Enrollment drops at Seattle public school that houses violent homeless encampment

Principal Tipton Blish of the Broadview- Thompson K-8 public school in Seattle admitted in an email that classrooms will need to be reorganized to due to plummeting enrollment.

Ari Hoffman Seattle WA

Principal Tipton Blish of the Broadview- Thompson K-8 public school in Seattle admitted in an email that classrooms will need to be reorganized to due to plummeting enrollment. The school is currently home to a violent homeless encampment which has been growing for more than a year.

In an email sent to the families at the school Blish said, "At some point this week, we may need to reorganize classrooms. This is due to lower numbers of students than expected and the need to move at least one teacher, possibly two to other positions in Seattle Public Schools."

Blish added, "Seattle Schools has made the decision to reduce the number of teachers at a handful of schools earlier than it has in the past and has done so in schools with significant drops in student numbers. Broadview-Thompson's current size is nearly 100 fewer than was predicted in January."

The email directly contradicts public disclosure requests filed by The Post Millennial which showed an increase in student enrollment throughout the summer heading into the fall. The numbers were suspect as many families told The Post Millennial that they had pulled their children because of safety concerns.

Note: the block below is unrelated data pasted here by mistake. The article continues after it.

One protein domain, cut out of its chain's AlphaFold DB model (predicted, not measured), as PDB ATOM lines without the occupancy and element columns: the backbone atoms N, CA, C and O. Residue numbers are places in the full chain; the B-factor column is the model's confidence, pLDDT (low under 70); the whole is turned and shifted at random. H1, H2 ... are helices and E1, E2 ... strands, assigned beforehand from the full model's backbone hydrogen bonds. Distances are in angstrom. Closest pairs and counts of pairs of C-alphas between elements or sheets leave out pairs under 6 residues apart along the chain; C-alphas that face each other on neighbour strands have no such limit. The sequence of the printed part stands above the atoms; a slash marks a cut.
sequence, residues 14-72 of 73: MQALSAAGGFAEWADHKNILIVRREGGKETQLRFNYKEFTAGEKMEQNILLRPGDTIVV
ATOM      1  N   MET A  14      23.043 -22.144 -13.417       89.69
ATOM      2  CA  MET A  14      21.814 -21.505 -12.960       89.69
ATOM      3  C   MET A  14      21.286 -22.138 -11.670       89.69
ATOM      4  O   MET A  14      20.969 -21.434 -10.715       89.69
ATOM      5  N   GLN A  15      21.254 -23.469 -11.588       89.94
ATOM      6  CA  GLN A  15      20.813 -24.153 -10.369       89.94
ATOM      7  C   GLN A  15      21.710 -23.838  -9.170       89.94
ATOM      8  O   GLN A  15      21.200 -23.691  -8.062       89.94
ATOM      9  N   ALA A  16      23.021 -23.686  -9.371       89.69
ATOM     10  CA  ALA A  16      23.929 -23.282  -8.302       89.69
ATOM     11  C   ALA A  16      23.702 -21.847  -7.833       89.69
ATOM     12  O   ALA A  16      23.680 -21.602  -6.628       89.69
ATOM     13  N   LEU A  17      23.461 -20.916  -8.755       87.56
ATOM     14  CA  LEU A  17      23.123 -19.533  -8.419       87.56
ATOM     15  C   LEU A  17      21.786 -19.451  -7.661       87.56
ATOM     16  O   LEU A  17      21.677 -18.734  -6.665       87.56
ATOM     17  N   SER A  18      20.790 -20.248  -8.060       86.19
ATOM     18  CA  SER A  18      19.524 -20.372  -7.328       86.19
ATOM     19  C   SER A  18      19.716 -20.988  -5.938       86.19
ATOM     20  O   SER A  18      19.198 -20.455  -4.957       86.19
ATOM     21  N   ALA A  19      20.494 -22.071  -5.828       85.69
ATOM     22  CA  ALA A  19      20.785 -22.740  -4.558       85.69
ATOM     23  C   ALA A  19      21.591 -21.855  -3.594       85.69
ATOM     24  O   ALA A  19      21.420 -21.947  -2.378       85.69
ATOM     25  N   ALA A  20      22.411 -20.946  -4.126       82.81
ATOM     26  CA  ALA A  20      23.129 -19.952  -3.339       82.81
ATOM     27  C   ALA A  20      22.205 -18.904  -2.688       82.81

At a meeting for parents and neighbors earlier in the month, attendees were told that enrollment was down by 75 students. Seattle Public Schools has not returned The Post Millennial requests to comment on the discrepancies.

School officials have repeatedly denied that the encampment was a security threat despite numerous lockdowns in the school, violence in the encampment and overdose deaths. Due to the encampment, the district was forced to hire security guards after having banished police officers as school resource officers from campuses in 2020.

Neighbors have recorded drug dealers delivering directly to the encampment, fueling the problem. They have also photographed city vehicles bringing drug paraphernalia to the encampment.

Former SPS superintendent Denise Juneau admitted in an email to neighbors obtained by The Post Millennial that "We realize people living unsheltered in encampments can create health and safety hazards for their occupants and the general public."

It has been almost a month since school began and the encampment has only grown, despite the school having pledged to remove the encampment before the start of the academic year. In July, school officials pledged to school families and neighbors that one-man with an extensive criminal record would solve the problem. Neighbors reported the encampment growing over the summer, yet nothing was done to change course.

Other homeless encampments have been cleared within a week. The notorious City Hall Park encampment, the site of a fatal stabbing, multiple assaults and the alleged home of a suspect who attempted to rape a King County Courthouse employee, was shut down and cleared in just a few days.

District officials previously waffled between refusing to remove the encampment and claiming that the campers were on city property, not the district's.

In emails sent by neighbors and employees to The Post Millennial, board president Chandra Hampson and Director Zachary DeWolf demanded Mayor Jenny Durkan not allow the encampments to be removed from school grounds.

Hampson and DeWolf published a joint statement condemning any potential removal of encampments from school property or anywhere else in the city, saying "We demand sweeps NEVER be performed on school grounds, adjacent or elsewhere in this City."


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